A researcher has conducted an analysis of Jenkins servers and found that many of them leak sensitive information, including ones belonging to high-profile companies.
London-based researcher Mikail Tunç used the Shodan search engine to find Jenkins servers accessible from the Internet and discovered roughly 25,000 instances.
The expert analyzed approximately half of them and determined that 10-20% were misconfigured. He spent weeks manually validating the issues he discovered and notifying affected vendors.
Jenkins is an open source automation server used by software developers for continuous integration and delivery. Since the product is typically linked to a code repository such as GitHub and a cloud environment such as AWS or Azure, failure to configure the application correctly can pose a serious security risk.
Some of the misconfigured systems discovered by Tunç provided guest or administrator permissions by default, while others allowed guest or admin access to anyone who registered an account. Some Jenkins servers used a SAML/OAuth authentication system linked to Github or Bitbucket, but they allowed any GitHub or Bitbucket account to log in rather than just accounts owned by the organization.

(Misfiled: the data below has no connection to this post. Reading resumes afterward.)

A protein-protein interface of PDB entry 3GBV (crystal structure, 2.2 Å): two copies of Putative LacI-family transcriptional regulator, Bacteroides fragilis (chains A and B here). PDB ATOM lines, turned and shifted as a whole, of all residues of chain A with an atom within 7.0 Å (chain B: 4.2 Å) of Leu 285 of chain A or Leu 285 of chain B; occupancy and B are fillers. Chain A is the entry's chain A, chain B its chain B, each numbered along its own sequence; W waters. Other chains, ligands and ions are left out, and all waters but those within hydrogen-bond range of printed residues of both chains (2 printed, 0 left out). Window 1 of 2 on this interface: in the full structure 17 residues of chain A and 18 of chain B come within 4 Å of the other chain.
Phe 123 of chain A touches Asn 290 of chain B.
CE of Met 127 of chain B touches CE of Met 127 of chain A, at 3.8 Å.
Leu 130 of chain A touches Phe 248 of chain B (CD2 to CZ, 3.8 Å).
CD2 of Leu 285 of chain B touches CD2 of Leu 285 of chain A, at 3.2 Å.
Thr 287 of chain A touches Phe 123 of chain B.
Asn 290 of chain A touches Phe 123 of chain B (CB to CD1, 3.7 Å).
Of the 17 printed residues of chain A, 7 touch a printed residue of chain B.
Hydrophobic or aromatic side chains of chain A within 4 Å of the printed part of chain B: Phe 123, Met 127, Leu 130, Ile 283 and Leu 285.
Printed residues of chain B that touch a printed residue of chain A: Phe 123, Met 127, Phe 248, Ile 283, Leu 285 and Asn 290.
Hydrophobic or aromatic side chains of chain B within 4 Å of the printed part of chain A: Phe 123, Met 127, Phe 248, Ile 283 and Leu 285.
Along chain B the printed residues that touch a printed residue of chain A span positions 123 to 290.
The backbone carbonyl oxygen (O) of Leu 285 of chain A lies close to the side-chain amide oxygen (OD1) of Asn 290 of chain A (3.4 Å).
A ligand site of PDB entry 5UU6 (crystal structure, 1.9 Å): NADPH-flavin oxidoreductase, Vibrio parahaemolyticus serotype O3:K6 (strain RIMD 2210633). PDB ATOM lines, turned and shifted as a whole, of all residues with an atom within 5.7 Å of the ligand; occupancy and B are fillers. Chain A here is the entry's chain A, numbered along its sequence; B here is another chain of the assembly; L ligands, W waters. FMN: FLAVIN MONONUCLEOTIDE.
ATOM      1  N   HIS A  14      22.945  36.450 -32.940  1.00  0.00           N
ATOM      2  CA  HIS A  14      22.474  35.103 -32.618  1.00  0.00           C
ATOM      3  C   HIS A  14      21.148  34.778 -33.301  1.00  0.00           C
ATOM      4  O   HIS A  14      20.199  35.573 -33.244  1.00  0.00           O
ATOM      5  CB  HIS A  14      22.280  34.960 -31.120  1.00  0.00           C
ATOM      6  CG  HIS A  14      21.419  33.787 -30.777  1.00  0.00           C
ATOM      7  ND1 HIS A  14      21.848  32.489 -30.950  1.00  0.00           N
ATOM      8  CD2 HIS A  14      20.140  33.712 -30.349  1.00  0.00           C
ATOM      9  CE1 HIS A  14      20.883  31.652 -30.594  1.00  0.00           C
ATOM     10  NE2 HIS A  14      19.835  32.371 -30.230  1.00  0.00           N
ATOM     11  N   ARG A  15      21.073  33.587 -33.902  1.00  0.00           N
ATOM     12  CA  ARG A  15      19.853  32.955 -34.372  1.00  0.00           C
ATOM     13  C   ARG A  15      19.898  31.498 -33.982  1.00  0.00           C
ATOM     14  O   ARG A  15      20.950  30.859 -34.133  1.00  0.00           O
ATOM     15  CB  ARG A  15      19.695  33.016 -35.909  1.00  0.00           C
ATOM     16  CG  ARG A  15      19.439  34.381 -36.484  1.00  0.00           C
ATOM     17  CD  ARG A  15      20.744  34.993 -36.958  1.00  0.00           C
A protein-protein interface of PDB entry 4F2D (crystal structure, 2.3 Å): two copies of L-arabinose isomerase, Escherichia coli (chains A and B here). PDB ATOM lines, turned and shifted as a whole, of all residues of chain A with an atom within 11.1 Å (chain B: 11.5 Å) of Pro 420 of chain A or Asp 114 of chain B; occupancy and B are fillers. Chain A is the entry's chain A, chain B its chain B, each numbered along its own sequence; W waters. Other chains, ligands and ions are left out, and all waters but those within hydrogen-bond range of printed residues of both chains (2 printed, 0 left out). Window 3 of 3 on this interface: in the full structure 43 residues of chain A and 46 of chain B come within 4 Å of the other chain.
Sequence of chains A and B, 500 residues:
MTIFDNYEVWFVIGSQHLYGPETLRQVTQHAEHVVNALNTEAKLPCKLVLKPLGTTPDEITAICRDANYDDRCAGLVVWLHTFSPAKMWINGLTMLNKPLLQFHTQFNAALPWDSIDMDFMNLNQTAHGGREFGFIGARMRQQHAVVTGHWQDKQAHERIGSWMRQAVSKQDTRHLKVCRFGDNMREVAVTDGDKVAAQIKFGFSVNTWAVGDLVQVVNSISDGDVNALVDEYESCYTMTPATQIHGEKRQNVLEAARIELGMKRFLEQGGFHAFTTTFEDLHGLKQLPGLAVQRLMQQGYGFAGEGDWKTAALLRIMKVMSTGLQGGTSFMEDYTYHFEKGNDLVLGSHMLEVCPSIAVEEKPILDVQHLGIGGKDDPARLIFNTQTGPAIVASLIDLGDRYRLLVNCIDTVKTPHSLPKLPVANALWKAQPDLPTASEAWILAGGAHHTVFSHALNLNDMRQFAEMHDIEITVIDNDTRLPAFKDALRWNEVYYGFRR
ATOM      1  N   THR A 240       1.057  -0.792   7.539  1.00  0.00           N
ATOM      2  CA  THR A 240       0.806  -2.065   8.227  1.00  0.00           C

Tunc said a vast majority of the misconfigured Jenkins servers leaked some type of sensitive information, including credentials for private source code repositories, credentials for deployment environments (e.g. usernames, passwords, private keys and AWS tokens), and job log files that included credentials and other sensitive data.
One of the exposed Jenkins instances, which leaked sensitive tokens, belonged to Google, but the tech giant quickly addressed the issue after being informed via its bug bounty program.
The researcher also named several major UK-based companies, including Transport for London, supermarkets Sainsbury’s and Tesco, credit checking company ClearScore, educational publisher Pearson, and newspaper publisher News UK. Some of these companies allegedly exposed highly sensitive data, but Tunç said he often had difficulties in responsibly disclosing his findings.
“I want to make it absolutely clear that I did not exploit any vulnerabilities to gain access to Jenkins servers – I simply walked through the front door which was visible to the world, then told the owners to close said front door,” the researcher noted in a blog post.
While Tunç received products, vouchers and thanks for his work from the companies he alerted, misconfigured Jenkins instances can be highly problematic and some vendors have paid significant bug bounties for such security holes.
A few months ago, two researchers reported earning a total of $20,000 from Snapchat after finding exposed Jenkins instances that allowed arbitrary code execution and access to sensitive data.
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